Minnesota Flyer - Serving Midwest Aviation Since 1960

Airport of the Month

Blue Earth Municipal Airport


August 1, 2018

Photo courtesy of Luke Steier, Airport Manager

Aerial view of Blue Earth Municipal Airport

Interstate Highway 90 connects Boston to Seattle. It's the longest road in the United States. Like the first transcontinental railroad, I-90 was constructed from both ends toward the middle. When the railroad builders met in Utah in 1869, the last spike they drove was painted gold. The highway crews met in Blue Earth, Minnesota in 1978, commemorating the event by painting a "golden stripe" across the road. The stripe can be seen from the Blue Earth rest areas. Besides the historical significance, the rest stops are rather unique. They have a nature trail and a pedestrian tunnel connecting the east and west bound areas.

I-90 was constructed by the Federal Highway Administration. A conglomeration of companies that eventually became the Union Pacific built the railroad, the same line that serves Blue Earth today. Completing the local triumvirate of multi-modal transportation is the Blue Earth Municipal Airport. Originally built by three local pilots, the airport began operations in 1941 on a single sod runway. World War II slowed general aviation activity, but after the War, a second runway was constructed. A flight school also opened to train returning veterans using their GI Bill benefits.

Arthur Koskovich, one of the airport's founders, operated the flight school. Despite becoming afflicted with polio, Mr. Koskovich had a remarkable career in aviation. He taught himself to fly. He became an Instructor in 1946. His training program educated over 150 new pilots. In 2001, Arthur Koskovich was inducted into the Minnesota Aviation Hall of Fame.

Eventually, the City assumed ownership of the Airport. A series of improvements were implemented resulting in the airport becoming the first-class general aviation facility it is today. The primary 3,400 foot-long paved and lighted runway has PAPI, REILs, and GPS approaches. There's a full length parallel taxiway and plenty of parking space. The Arrival Departure building is open 24/7. Both jet fuel and avgas can be had on the same schedule. It's about three miles to town, but a courtesy car is available. On-call public transportation is another option. A turf runway is open during warmer weather. Blue Earth is home to over 30 airplanes, including a substantial fleet for agricultural work.

There's been an aerial applicator operating continuously at the airport for over 60 years. For almost half that time, it's been owned by one family. It is currently operated by Luke and Carly Steier. Dig into your archive for the September 1991 issue of the Minnesota Flyer to read about Luke's parents, Barb and Tim Steier. There's nothing cooler than a multi-generation aviation family.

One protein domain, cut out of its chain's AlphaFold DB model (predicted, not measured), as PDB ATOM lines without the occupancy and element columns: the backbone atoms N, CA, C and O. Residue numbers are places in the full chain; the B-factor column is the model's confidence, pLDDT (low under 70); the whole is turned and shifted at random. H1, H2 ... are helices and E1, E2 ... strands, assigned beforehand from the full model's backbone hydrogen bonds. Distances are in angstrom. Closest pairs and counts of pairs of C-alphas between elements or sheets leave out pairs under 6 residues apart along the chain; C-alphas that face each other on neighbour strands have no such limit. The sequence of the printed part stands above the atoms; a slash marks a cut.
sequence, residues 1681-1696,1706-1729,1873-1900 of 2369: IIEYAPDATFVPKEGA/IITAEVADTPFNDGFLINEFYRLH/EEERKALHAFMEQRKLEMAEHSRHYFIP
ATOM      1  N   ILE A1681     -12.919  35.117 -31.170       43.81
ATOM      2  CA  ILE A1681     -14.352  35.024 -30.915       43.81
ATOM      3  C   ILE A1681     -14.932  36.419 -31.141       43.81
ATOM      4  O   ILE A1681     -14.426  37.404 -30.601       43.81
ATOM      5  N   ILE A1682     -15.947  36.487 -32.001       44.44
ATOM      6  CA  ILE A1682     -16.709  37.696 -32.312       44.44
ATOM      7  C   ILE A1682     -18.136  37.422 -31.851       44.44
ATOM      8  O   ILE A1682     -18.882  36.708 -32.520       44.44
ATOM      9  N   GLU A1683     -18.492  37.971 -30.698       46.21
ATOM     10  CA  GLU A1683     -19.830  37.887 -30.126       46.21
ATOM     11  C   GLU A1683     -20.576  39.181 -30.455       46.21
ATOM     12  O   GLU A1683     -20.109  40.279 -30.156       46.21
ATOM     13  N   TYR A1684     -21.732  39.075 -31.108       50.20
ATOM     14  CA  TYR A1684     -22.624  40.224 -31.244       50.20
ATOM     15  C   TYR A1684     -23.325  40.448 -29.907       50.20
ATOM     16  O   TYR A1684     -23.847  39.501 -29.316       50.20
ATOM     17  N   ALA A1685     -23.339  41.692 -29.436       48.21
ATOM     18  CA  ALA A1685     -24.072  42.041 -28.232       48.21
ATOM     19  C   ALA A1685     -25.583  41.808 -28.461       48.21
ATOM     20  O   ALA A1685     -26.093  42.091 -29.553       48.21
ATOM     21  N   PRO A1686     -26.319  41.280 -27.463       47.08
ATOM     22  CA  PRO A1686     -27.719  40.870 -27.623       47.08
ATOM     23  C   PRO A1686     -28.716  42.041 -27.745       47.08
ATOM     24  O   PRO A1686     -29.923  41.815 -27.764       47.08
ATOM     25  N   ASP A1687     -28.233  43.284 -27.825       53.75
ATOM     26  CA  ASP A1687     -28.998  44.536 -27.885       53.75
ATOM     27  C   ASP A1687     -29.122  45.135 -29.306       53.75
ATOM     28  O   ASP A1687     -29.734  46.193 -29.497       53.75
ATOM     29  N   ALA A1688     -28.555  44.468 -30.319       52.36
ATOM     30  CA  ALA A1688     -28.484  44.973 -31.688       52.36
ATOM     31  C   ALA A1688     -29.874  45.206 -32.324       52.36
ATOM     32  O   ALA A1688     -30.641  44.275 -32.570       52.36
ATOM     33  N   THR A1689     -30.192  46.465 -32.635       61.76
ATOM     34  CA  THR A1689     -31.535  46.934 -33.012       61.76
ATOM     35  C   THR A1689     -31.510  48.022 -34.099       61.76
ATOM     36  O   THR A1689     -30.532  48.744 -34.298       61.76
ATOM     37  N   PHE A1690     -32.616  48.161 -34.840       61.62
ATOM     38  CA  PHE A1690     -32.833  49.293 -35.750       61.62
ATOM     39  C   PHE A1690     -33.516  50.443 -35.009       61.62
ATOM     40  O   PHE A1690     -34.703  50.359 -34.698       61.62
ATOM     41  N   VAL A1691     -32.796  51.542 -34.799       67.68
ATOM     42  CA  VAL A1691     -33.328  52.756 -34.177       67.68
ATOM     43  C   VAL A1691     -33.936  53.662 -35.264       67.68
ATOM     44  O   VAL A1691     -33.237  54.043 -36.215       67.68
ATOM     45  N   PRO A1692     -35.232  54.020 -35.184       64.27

This is farm country. Blue Earth has the world's largest statue of the Jolly Green Giant and a museum displaying a large collection of related memorabilia. Naturally, the City's annual celebration is "Giant Days", held during the second full weekend in July.

If you're on a $100 hamburger run, there's some good food available in town with a surprising variety. You just may end up with a $100 taco or egg roll. The Riverside Golf Course would be a good place to work off the calories. If you'd rather not ruin a good walk with golf, Little River Trail runs from downtown to the I-90 rest area. Unity Trail, which starts at the County Fair Grounds goes there, too. There's also the Steinberg Nature Park just outside town.

Photo courtesy of Luke Steier, Airport Manager

Aircraft parked on the Tarmac

The Blue Earth River, which got its name from clay deposits along the banks, virtually surrounds the City. French explorers were the first Europeans in the region. They mistook the clay for copper ore. Large samples were taken to France and analyzed with disappointing results. Local Dakota knew better. The clay is more black than blue. They called the clay and the river "Mahka-to".

If giants, golf, walking, or nature don't interest you, there's some great architecture in town. That includes Good Shepard Episcopal Church, which houses the first stain glass windows in Minnesota. The Church was built by Bishop Henry Wipple in 1872 and remains unaltered from the original construction. The Faribault County Court House was built in 1892. It is on the National Registry of Historic Sites. Faribault County does not include the city named Faribault. That's in Rice County. There is a Blue Earth County too, but the county seat sort of uses the Dakota name (Mankato). If that's confusing, just make sure you have KSBU as the last way-point in your GPS and you'll get to the right place.


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